“When he finally arrives, blazing in beauty and all his angels with him, the Son of Man will take his place on his glorious throne. Then all the nations will be arranged before him and he will sort the people out, much as a shepherd sorts out sheep and goats, putting sheep to his right and goats to his left. “Then the King will say to those on his right, ‘Enter, you who are blessed by my Father! Take what’s coming to you in this kingdom. It’s been ready for you since the world’s foundation. And here’s why: I was hungry and you fed me, I was thirsty and you gave me a drink, I was homeless and you gave me a room, I was shivering and you gave me clothes, I was sick and you stopped to visit, I was in prison and you came to me.’ “Then those ‘sheep’ are going to say, ‘Master, what are you talking about? When did we ever see you hungry and feed you, thirsty and give you a drink? And when did we ever see you sick or in prison and come to you?’ Then the King will say, ‘I’m telling the solemn truth: Whenever you did one of these things to someone overlooked or ignored, that was me—you did it to me.’ (Matthew 25:31-40 MSG)
Thursday, February 20, 2014
51/365 • the least of these
Words fail me today. They can't carry the weight I feel, or the depth of the ache.
I want to remember the smiles on the children's faces, and the warmth of thanks communicated by a grateful smile and a touch on the arm.
I want to remember the boys, probably my own sons age, posing for my photos and asking for just one more snap, and laughing at me counting in Khmer.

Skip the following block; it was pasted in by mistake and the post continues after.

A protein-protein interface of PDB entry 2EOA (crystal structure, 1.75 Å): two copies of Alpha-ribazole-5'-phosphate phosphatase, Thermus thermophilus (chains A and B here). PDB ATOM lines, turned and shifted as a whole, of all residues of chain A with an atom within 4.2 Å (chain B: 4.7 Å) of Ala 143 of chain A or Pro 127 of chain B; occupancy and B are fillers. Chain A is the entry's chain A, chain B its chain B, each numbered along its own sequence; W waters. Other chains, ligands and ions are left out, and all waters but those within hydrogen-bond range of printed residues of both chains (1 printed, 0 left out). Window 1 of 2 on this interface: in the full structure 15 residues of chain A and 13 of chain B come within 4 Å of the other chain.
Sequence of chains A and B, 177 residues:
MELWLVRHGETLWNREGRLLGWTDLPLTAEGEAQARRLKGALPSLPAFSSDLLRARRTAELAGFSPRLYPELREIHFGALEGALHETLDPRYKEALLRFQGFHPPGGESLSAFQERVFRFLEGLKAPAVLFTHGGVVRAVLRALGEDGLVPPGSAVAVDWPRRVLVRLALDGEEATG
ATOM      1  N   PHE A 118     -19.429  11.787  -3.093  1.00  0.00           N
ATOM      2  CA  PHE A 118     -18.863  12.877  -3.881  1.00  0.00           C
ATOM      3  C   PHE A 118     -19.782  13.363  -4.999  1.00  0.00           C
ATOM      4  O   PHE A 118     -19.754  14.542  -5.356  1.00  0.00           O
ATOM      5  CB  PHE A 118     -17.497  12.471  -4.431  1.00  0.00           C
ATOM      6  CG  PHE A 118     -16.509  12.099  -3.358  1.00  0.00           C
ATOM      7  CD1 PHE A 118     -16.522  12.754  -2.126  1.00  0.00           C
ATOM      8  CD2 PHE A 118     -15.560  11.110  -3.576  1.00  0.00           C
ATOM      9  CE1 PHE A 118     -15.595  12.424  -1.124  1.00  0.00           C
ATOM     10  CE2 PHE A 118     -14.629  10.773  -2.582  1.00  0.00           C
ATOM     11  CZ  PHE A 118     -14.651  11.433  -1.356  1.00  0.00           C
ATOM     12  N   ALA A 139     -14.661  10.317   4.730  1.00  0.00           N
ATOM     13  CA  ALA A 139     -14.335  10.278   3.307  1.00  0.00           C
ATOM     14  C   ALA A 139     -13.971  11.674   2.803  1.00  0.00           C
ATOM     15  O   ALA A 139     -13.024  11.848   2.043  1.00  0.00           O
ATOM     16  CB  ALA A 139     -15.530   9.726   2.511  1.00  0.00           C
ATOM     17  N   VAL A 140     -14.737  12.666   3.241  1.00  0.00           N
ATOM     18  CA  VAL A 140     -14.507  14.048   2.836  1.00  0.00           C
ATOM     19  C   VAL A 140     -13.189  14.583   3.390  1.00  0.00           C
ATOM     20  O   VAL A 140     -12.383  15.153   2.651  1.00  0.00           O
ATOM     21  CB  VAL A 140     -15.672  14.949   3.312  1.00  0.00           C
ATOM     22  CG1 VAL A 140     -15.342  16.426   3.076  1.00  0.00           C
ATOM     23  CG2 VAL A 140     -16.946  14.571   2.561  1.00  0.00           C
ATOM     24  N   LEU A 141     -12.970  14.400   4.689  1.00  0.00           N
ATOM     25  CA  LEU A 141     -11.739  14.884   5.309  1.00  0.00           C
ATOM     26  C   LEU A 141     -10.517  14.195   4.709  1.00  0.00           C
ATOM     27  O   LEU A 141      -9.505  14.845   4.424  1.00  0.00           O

I want to remember the little ones, so desperate to experience love, hanging from our arms, marvelling at our white skin. The way we communicated in sign, when there were no mutually understood words.
I couldn't wipe the smile from my face, or swallow the lump in my throat.
The invitation into a home propped up with recycled timber, and corregated iron shelter. The thanks from one mothers heart to my own. I sat on the floor and combed hair, and felt so honoured to be completely welcomed in.
I am undone.
I am undone at the lack of justice. The unfairness.
That these people lack basic human needs.
That there isn't enough food.
That their children are dirty and at risk, and have to work, and collect rubbish for less than $1 pay a day.
That they sleep on the floor.
I am so blessed. And it seems unfair.
"But you can be a blessing" said the quietly spoken, soft hearted Cambodian Pastors wife.
Posted by Em at 11:07 PM